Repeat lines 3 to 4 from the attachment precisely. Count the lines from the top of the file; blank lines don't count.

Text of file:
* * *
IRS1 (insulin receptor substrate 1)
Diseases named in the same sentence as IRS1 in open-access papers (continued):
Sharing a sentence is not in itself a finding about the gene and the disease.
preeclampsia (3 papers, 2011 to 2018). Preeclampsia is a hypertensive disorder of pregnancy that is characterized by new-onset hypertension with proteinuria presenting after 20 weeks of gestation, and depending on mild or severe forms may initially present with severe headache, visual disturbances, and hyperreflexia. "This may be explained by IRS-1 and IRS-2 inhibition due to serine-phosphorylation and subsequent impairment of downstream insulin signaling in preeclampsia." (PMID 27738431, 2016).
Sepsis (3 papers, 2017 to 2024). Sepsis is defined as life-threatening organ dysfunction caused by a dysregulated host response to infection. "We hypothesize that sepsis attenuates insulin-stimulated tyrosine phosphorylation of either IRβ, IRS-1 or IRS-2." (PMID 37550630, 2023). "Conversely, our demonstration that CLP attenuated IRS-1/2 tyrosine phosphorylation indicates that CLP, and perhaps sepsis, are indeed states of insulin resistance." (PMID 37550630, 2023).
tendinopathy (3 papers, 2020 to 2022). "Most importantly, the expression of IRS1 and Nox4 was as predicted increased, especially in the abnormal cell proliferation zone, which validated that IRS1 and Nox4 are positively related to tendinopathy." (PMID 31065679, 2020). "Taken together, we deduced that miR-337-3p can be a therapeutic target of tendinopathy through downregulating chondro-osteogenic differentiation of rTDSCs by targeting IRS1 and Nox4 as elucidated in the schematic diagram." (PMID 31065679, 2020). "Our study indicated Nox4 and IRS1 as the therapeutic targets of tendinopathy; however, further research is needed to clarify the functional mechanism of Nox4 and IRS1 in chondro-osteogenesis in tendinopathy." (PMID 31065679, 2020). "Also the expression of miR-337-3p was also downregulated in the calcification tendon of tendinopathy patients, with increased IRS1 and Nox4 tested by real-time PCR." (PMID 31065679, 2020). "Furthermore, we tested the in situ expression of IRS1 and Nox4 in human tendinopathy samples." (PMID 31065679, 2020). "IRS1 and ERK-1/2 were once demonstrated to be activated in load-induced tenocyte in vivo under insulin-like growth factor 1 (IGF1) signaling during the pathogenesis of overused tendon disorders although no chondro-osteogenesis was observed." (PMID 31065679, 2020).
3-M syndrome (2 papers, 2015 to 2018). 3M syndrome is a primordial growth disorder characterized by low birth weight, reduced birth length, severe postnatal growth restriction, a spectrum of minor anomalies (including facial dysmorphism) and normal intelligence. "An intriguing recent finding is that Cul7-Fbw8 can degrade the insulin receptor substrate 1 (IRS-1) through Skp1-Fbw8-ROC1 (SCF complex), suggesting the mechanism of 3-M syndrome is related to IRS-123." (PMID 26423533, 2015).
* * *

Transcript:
Sharing a sentence is not in itself a finding about the gene and the disease.
preeclampsia (3 papers, 2011 to 2018). Preeclampsia is a hypertensive disorder of pregnancy that is characterized by new-onset hypertension with proteinuria presenting after 20 weeks of gestation, and depending on mild or severe forms may initially present with severe headache, visual disturbances, and hyperreflexia. "This may be explained by IRS-1 and IRS-2 inhibition due to serine-phosphorylation and subsequent impairment of downstream insulin signaling in preeclampsia." (PMID 27738431, 2016).